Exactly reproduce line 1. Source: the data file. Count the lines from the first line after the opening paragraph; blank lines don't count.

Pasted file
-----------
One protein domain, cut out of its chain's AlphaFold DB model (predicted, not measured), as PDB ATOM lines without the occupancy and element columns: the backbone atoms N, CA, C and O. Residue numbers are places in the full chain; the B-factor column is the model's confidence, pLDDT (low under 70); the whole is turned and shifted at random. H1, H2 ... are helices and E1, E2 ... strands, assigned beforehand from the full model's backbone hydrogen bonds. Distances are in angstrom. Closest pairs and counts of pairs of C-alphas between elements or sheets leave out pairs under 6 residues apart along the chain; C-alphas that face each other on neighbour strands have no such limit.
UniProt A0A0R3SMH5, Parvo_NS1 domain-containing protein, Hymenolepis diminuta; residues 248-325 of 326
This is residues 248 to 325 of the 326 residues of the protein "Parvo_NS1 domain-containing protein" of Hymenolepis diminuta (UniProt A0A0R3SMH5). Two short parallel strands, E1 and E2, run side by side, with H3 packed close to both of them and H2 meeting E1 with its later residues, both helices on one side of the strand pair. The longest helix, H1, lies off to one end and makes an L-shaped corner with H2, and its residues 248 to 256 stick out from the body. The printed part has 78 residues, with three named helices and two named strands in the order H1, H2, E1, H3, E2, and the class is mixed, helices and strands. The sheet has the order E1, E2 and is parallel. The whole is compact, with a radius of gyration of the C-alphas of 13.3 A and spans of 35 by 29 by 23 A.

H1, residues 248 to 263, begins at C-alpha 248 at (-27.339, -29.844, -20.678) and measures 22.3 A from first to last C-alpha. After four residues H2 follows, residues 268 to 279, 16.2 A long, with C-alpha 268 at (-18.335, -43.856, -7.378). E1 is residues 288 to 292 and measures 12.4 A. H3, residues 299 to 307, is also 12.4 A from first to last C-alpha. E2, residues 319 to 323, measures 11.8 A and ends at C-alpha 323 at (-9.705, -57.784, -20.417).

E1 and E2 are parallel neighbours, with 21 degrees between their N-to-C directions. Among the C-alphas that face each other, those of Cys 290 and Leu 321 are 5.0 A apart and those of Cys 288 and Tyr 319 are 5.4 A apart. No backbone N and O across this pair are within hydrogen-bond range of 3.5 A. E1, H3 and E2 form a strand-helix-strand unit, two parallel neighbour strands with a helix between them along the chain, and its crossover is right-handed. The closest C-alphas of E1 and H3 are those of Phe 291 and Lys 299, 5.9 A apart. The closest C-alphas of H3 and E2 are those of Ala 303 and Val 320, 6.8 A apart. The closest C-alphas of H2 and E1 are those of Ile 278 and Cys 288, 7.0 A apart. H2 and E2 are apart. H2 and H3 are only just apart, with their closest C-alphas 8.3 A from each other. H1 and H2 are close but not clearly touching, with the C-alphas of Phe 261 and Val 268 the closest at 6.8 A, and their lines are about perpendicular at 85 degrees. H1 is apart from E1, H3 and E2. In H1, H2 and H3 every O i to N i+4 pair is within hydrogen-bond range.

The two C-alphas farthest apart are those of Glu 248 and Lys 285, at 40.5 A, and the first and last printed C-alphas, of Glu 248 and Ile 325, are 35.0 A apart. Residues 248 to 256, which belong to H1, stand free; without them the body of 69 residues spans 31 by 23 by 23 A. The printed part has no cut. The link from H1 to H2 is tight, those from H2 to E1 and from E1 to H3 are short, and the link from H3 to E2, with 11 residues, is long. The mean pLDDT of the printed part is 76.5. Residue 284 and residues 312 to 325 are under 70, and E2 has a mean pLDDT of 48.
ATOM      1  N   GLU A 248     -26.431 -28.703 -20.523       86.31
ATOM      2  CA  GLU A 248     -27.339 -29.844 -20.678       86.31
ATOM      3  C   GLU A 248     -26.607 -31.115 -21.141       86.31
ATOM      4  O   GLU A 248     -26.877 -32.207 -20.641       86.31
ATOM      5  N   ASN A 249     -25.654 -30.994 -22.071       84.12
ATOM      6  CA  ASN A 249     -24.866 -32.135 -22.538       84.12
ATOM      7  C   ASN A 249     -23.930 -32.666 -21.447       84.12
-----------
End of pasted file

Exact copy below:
UniProt A0A0R3SMH5, Parvo_NS1 domain-containing protein, Hymenolepis diminuta; residues 248-325 of 326